Small telcos cash out on ACMA reforms

 

Has the industry given enough ground to ward off intervention?

Communications Alliance CEO John Stanton has warned small telcos could exit the market due to the cost of implementing consumer protection reforms currently before the communications regulator.

Under an 18-month revision [pdf] to the 2007 Telecommunication Consumer Protection (TCP) code that has been submitted to the Australian Communications and Media Authority (ACMA) for registration, telcos will be required to make significant changes to their complaints handling and customer service arrangements.

The revisions are meant to address concerns raised by the ACMA's Reconnecting the Customer inquiry into high customer complaint levels in the industry.

However, at least one industry body has slammed the revised code as not going far enough in addressing the ACMA's concerns.

"I think the industry could have gone further," Australian Communications Consumer Action Network (ACCAN) CEO Teresa Corbin said.

"I don't think they [the industry] took [the ACMA's] Reconnecting the Customer report seriously enough."

She said industry's efforts at self-regulation did not go far enough to protect users from 'bill shock'.

The ACMA has threatened to create and impose its own customer standards on the industry should it find the revised code unaccepable.

ACMA chairman Chris Chapman said the regulator was "under no time limit" to assess whether the revisions addressed concerns raised in its inquiry.

"We do understand that Communications Alliance have carefully considered the ACMA's report," Chapman said.

System changes

If the revised code is accepted by the ACMA, telcos will be required to:

  • Publish a "Plan Essentials" document summarising the details of all plans offered to consumers.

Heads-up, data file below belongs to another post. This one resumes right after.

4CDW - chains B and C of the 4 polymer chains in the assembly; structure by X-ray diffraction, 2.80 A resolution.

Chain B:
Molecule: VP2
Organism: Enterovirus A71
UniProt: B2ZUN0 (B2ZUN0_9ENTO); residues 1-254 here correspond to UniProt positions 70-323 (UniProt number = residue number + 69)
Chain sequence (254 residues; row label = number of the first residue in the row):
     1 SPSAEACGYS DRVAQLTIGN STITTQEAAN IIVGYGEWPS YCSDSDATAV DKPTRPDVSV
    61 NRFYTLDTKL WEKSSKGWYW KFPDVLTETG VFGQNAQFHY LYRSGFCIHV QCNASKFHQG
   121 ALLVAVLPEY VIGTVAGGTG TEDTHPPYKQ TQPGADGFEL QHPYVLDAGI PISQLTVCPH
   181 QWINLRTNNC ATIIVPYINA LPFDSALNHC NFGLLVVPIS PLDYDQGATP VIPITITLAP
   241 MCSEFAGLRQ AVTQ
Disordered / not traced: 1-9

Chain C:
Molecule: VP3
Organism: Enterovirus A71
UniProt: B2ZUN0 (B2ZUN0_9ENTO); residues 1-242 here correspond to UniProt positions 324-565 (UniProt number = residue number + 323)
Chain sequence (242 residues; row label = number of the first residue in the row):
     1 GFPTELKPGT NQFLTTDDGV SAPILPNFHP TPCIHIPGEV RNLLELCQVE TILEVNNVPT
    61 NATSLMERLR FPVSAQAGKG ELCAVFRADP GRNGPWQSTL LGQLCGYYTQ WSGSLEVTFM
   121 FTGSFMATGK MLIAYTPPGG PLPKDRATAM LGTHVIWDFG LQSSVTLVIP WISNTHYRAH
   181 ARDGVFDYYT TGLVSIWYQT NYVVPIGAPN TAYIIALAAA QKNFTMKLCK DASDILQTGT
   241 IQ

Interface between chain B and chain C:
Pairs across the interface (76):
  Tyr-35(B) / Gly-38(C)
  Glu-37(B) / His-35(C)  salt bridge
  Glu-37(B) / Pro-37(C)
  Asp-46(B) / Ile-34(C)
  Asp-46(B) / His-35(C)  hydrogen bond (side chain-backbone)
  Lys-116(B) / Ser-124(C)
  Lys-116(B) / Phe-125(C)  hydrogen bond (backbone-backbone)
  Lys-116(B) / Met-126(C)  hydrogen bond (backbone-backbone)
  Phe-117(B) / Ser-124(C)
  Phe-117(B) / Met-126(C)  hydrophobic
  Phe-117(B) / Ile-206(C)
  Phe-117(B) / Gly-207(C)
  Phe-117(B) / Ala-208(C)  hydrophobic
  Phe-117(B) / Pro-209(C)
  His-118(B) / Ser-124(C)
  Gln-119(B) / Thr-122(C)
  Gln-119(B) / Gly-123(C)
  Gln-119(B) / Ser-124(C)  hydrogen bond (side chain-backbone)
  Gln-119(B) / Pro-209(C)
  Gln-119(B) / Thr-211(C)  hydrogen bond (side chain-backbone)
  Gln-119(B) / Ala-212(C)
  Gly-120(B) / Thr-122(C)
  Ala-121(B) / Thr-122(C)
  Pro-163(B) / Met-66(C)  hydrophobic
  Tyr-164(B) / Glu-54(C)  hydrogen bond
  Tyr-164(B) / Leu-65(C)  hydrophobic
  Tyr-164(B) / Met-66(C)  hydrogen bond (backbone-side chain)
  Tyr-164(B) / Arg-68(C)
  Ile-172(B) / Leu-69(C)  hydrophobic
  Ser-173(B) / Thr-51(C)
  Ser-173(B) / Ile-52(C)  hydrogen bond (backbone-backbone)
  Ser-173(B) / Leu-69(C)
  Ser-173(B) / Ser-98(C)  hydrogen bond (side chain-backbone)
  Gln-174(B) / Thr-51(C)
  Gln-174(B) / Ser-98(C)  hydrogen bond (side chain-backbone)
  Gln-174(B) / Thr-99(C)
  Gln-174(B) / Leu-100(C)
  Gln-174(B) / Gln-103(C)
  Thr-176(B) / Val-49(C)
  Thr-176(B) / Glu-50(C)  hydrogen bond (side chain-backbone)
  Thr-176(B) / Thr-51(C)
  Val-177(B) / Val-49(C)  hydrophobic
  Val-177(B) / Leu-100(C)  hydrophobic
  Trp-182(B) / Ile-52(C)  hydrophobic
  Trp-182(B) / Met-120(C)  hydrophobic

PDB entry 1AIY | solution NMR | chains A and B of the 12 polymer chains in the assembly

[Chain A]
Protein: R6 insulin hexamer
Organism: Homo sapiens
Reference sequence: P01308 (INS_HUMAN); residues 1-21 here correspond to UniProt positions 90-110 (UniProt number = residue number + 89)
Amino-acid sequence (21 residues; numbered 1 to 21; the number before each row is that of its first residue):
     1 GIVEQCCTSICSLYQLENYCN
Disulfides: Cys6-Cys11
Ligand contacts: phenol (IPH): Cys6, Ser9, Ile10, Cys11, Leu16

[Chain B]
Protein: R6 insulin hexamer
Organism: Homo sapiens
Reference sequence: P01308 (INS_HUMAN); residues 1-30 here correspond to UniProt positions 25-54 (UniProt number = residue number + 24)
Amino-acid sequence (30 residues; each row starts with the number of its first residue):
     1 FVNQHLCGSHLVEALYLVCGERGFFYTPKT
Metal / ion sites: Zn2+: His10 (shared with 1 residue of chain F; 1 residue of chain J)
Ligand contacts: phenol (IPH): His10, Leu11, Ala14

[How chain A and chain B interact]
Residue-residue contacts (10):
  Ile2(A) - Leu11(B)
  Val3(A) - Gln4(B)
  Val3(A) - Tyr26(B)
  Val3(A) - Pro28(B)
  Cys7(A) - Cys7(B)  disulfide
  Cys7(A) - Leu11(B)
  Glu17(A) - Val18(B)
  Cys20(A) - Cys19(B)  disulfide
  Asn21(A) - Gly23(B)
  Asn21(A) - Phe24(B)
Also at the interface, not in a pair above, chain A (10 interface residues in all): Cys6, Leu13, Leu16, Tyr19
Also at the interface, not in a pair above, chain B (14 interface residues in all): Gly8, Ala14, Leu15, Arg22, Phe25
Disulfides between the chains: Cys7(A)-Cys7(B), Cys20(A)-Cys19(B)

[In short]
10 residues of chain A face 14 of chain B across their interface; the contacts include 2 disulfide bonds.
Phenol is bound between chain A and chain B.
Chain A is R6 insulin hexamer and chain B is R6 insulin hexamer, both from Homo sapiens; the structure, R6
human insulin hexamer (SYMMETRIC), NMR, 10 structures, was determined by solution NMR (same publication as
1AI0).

• Provide unit pricing for two-minute calls, sending an SMS message and using one megabyte of data.
  • Notify users when they reach 50 percent, 80 percent and 100 percent of their contract value for mobile voice and SMS use, in addition to data.

Stanton said that the latter change would have the most significant impact on smaller telcos, requiring system changes to comply with the revised code.

"The biggest reason that we hesitated and thought very hard about voice and SMS notifications is that, that will be hard for some players [to implement]," he said.

"There will be some players in the industry who may decide to get out or sell the business rather than undertake the investment needed to have that capability in place.

"That's a harsh reality and that's a reality we had to consider before deciding to put that in the code."

Telcos will be required to put systems in place for usage notifications around voice and SMS usage within 24 months - or by March 1, 2014. Data usage notifications must be implemented a year earlier.

However, ACCAN attacked what it saw as the industry's failure to address ACMA's recommendations for unit pricing and term definitions to be included in all plan advertising.

Corbin said the revised code proposed by the industry would restrict unit pricing information to large-text advertisements, online ads and the "Plan Essentials" summary document.

She said the spend management tools proposed, which currently allow for a 48-hour turnaround of data and usage information, would not appropriately keep consumers up-to-date on their usage.

Stanton defended the industry's decision not to apply real-time usage notifications for users, a contentious topic for carriers who have warned it is technically unfeasible.

He said it would place some service providers which rely on wholesalers for usage date to fall behind in complying with such a request. 

"Smoke and mirror" compliance

Alongside the TCP code revision, the industry group has foreshadowed the establishment of a new compliance body, Communications Compliance, tasked with shaming carriers who flout the rules.

The industry-funded organisation will be able to seek corrective advertising for those who repeatedly breach the code, but Stanton said it could not impose financial penalties.

The compliance board will refer repeated code breaches to the ACMA for further investigation.

"It's not an enforcement body," he said. "We're not trying to duplicate the role of the ACMA."

Corbin said the Communications Compliance body proposed under the revised industry code would provide only "smoke and mirror" compliance without any behavioural change from industry.

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